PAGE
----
Caleb Scharf at Nautilus:
Suppose that, instead of obsessing over colors that indicate the right conditions for life, we look for the colors of life itself? On modern Earth, the dominant light-harvesting mechanisms for life employ a set of pigments we call chlorophylls. These molecules preferentially absorb light in the blue and red, reflecting back greenish tones. As a result, near the surface of Earth’s oceans, microscopic photosynthetic organisms can create vast green blushes, mixed with the scattered blue light of pure water. On dry land, plant life can also produce great swathes of green, blending with the inorganic hues of the planet.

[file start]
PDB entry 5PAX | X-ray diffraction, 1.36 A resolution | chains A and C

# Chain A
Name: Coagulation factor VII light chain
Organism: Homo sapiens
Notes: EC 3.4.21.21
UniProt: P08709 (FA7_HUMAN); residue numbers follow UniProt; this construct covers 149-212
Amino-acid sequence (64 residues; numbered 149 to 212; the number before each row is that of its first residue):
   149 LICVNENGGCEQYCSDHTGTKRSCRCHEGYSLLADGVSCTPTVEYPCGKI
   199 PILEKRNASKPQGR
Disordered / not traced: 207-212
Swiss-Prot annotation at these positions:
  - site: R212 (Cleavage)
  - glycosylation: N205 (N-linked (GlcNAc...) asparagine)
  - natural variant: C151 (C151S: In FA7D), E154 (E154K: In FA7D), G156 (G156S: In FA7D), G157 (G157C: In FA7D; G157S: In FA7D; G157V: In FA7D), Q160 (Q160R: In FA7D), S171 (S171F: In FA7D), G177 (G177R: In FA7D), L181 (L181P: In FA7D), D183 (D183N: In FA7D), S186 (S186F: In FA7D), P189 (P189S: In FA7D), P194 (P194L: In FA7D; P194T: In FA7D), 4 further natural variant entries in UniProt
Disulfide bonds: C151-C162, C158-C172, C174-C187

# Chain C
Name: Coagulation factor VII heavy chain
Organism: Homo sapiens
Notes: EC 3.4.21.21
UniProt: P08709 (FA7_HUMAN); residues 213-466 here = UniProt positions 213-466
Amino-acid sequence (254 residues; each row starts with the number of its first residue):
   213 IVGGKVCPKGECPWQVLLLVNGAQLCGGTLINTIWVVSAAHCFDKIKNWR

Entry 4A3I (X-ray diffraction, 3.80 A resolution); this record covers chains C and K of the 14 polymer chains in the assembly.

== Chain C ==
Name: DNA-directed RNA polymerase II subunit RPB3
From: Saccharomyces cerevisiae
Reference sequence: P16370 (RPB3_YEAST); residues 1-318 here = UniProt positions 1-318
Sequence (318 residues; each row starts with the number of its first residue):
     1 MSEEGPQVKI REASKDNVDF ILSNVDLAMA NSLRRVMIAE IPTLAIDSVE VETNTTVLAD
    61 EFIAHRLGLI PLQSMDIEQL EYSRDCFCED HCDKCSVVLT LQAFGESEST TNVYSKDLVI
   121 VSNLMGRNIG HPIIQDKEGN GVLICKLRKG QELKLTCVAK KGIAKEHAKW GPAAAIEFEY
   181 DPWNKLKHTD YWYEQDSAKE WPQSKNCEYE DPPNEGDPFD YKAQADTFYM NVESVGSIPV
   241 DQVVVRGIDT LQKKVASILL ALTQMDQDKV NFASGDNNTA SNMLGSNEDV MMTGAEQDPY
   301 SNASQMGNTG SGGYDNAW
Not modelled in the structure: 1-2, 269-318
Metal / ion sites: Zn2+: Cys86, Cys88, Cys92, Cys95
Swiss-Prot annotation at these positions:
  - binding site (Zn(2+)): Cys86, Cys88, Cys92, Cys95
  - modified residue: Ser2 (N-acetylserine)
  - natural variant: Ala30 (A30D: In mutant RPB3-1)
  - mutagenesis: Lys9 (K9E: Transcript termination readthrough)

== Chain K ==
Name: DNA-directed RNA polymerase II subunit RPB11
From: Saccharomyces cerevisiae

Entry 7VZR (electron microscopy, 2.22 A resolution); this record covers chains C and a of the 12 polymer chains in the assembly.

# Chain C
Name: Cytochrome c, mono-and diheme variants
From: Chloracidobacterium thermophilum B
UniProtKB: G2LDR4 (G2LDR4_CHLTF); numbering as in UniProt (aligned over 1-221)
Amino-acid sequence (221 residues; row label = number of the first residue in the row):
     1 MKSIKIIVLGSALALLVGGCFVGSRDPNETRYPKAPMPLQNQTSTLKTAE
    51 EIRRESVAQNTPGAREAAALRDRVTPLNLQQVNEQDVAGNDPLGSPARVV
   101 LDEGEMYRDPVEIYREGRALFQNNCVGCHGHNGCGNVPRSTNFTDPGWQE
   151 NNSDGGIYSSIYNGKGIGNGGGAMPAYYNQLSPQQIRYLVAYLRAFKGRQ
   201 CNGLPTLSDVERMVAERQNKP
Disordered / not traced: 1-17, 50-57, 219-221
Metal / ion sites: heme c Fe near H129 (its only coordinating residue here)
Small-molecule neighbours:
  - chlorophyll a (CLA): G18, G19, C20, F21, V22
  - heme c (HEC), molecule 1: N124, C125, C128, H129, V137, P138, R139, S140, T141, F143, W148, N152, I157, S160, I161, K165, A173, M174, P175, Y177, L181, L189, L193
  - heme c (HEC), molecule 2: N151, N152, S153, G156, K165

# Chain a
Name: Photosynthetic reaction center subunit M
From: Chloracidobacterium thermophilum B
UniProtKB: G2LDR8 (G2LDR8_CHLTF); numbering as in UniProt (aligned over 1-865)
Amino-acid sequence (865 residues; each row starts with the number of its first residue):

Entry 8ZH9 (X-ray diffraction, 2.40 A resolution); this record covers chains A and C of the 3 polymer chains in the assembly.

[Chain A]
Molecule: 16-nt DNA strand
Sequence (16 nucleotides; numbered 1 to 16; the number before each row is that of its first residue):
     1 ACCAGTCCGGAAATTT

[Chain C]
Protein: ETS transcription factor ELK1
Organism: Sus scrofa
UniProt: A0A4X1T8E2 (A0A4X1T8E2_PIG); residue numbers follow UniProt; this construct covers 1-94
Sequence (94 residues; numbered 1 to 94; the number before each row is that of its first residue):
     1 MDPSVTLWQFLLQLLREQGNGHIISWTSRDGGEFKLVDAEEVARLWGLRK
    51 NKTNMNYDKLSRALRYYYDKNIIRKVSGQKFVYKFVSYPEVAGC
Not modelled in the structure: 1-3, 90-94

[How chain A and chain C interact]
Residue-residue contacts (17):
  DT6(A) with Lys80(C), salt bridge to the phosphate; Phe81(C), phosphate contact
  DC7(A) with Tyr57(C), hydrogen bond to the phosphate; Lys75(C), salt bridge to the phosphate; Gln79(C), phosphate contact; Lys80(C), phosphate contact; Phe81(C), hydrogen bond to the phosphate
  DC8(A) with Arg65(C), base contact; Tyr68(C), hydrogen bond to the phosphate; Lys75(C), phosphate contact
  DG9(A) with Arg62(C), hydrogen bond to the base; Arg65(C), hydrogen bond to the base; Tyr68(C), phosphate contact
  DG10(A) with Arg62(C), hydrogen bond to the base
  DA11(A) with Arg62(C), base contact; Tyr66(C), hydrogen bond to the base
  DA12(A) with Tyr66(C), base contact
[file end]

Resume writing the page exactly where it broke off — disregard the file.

If we could see these signatures in Earthshine—the summed up, one-shot, reflected light of the whole planet—we might be able to tease out the signs of life, and then look for those same signs in distant planets. But evaluating Earthshine is difficult because we seldom have the right spectrographic instruments and telescopes sitting off world. So astronomers have resorted to ingenious methods that measure Earthshine as it reflects from the night side of the moon. It’s a technique that was used from the 1920s to the 1960s to evaluate Earth’s reflectivity, or albedo, but then largely forgotten.